Six ways to grow revenue with digitally-printed magazines

Here, D. Eadward Tree, a pseudonymous magazine-industry insider who provides insights on publishing, postal issues and print media on his blog, Dead Tree Edition, examines profit-boosting ideas for magazine publishers.

 Magazine publishers typically develop informal rules of thumb. These can include:

  • Don’t go back to press with an issue unless you can justify printing at least 10,000 copies.
  • You have to charge overseas subscribers at least three times the domestic rate because of the additional shipping and mailing costs.
  • Never propose an insert or edition with fewer than 5,000 copies – you’ll never make enough money to cover your costs.

A new (sort-of) technology has made many of those rules obsolete. The technology, for example, enables Cobblestone Living to thrive despite a circulation of only 540, all unpaid. It also powers Farm Journal and its 8-page advertising inserts that are customized according to each subscriber’s purchasing history. The cost of creating a special edition for just 450 prospects was low enough that one publisher gave it a shot – and generated an estimated $50,000 in incremental revenue. It’s the same technology that has enabled direct mail to grab a larger share of the print-advertising market from our industry. And that’s boosting book publishers’ profits and printed unit sales at the same time that print has become “a basket case” for magazines. Here’s a breakdown of the ways magazine publishers can use digital printing:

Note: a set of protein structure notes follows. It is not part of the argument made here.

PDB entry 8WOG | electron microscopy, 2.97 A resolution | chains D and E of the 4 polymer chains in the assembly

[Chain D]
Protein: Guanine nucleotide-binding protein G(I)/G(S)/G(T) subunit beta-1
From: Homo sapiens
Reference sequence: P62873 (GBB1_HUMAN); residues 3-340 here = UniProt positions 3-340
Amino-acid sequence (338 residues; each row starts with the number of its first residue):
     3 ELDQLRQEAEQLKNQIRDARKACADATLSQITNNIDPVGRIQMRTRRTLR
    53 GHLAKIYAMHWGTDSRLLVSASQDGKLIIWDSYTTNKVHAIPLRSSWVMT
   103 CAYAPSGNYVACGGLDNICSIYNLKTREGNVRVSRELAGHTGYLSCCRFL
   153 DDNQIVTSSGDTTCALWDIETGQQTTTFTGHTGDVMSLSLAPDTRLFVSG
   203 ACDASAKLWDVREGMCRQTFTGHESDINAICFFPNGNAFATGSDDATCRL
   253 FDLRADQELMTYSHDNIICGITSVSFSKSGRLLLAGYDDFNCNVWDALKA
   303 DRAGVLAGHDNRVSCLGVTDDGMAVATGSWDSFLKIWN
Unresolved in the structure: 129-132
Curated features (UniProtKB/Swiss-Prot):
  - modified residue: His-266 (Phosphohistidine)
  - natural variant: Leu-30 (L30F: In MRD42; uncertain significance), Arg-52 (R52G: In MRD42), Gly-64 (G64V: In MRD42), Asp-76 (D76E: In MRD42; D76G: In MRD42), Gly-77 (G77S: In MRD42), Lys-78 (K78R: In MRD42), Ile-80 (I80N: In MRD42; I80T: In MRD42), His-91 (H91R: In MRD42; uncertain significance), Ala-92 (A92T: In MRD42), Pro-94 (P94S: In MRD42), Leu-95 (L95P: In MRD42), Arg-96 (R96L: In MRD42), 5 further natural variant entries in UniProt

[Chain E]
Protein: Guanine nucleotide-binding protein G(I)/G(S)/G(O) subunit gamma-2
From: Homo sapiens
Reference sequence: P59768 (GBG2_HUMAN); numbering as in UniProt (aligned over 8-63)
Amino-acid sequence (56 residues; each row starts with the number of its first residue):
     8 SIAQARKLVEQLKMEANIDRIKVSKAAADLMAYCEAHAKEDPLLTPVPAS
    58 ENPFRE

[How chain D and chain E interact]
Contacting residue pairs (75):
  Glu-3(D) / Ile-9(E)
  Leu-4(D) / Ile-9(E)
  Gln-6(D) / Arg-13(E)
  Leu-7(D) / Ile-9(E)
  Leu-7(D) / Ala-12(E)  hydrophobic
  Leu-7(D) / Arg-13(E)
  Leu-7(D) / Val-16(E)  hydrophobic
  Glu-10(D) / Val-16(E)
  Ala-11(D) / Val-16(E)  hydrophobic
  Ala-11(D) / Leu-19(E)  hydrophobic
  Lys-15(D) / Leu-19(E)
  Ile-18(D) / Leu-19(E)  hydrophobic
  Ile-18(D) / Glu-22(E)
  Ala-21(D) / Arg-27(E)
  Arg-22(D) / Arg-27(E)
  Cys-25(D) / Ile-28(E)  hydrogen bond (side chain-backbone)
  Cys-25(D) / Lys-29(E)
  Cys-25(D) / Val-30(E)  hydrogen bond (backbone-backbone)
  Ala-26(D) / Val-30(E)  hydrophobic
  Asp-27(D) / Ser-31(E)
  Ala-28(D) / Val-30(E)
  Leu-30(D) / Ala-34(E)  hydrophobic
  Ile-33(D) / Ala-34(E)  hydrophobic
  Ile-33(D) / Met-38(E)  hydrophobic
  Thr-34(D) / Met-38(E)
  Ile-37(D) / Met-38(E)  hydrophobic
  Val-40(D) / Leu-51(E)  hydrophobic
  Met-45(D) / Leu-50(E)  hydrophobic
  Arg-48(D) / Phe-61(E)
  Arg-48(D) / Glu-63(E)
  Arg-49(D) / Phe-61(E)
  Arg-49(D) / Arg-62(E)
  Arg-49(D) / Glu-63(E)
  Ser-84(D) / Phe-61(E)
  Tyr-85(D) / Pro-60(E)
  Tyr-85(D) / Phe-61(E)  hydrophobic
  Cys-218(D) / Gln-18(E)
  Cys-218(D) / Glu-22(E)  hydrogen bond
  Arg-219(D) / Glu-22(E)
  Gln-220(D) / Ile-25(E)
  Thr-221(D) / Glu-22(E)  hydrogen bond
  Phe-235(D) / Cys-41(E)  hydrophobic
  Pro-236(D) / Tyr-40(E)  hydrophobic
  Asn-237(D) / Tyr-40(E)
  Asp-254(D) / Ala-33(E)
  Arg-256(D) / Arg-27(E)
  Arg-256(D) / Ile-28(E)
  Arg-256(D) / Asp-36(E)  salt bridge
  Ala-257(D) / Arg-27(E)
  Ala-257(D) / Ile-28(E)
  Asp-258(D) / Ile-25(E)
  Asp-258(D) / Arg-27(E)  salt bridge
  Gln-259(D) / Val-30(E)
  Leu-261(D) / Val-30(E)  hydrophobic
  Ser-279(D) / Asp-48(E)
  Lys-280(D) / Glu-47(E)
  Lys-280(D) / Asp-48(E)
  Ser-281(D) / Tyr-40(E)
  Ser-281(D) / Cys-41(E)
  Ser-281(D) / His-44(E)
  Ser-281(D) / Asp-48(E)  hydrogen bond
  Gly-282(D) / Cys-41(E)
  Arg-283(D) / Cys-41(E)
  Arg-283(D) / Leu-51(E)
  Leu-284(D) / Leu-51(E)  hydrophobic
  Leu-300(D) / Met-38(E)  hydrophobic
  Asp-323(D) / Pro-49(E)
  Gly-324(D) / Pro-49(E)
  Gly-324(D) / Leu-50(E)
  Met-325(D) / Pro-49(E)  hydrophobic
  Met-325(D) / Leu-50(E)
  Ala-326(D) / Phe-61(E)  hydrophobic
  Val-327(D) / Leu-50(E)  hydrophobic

1. Short runs of individual sections. With today’s emphasis on targeted advertising, a B2B publication can charge an advertiser as much for a cover wrap going to 300 select subscribers, as for a full-page ad sent to all 30,000 subscribers. Digital printing has made such small print jobs economically viable. And remember that now, you don’t have to spend an arm and a leg to create versions of an article or ad for each province/state or job title, renewal cover wraps for different types of subscribers, or special covers for copies to be given out at an event or to potential advertisers.
  1. Data-driven sections. Using information from the recipient – name, ZIP code, occupation, interests, purchase history, etc. – a cover, insert, or other section of the magazine can be customized for each reader. The personalization can be as simple as putting the recipient’s name in an article or inkjetting a brief message onto their cover. Or, it can be as complex as including census information about their neighborhood or a map showing how to get from their home to the nearest dealership. (Suggestion: If your printer produces catalogues or direct mail, ask for samples showing how it’s personalizing those pieces. Those industries are much further along the mass-customization road than publishers are). You can even serve different ads to different people on the same page. That could open the door to truly programmatic print advertising – where, for example, advertisers bid high CPMs to have their ads placed on the inside back cover of particular subscribers’ copies.